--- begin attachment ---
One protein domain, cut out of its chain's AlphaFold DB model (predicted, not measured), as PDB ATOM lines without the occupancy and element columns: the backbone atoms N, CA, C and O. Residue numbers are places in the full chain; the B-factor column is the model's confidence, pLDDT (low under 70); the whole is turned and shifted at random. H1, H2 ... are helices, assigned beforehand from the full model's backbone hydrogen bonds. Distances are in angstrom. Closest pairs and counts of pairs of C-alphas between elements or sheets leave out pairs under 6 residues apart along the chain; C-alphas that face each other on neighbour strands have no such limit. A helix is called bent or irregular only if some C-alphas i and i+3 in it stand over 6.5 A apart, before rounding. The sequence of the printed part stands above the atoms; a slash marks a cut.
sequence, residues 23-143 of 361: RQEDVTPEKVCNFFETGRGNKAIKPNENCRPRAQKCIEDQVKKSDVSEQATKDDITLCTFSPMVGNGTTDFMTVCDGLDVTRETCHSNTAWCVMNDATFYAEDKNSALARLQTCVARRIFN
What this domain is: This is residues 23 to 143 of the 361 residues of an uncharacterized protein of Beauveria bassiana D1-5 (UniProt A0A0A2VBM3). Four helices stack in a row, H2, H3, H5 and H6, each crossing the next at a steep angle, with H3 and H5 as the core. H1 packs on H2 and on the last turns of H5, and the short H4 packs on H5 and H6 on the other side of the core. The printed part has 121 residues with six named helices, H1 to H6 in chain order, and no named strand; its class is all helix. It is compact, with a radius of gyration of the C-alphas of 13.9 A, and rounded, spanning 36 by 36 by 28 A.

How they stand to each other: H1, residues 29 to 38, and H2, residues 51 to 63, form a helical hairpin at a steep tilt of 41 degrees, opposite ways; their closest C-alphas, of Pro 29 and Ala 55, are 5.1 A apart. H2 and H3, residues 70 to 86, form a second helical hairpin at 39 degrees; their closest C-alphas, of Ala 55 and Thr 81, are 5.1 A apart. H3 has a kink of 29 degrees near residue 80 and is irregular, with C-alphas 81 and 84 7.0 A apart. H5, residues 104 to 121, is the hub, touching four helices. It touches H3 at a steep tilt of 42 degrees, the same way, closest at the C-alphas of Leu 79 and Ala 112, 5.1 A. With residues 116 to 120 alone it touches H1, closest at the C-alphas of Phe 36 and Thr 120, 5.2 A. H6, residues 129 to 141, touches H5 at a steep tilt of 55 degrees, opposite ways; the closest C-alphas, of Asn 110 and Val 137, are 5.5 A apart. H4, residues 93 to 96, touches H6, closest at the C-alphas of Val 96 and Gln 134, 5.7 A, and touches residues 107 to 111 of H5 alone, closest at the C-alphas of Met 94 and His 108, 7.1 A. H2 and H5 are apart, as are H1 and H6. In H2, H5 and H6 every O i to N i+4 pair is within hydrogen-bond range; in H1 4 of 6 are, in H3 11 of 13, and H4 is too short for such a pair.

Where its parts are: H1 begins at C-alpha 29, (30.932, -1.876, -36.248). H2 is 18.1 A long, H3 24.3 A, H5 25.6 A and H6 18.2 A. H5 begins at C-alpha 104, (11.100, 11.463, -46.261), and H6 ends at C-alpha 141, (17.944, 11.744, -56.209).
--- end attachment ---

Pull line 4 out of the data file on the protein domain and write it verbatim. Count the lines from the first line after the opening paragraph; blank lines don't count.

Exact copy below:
Where its parts are: H1 begins at C-alpha 29, (30.932, -1.876, -36.248). H2 is 18.1 A long, H3 24.3 A, H5 25.6 A and H6 18.2 A. H5 begins at C-alpha 104, (11.100, 11.463, -46.261), and H6 ends at C-alpha 141, (17.944, 11.744, -56.209).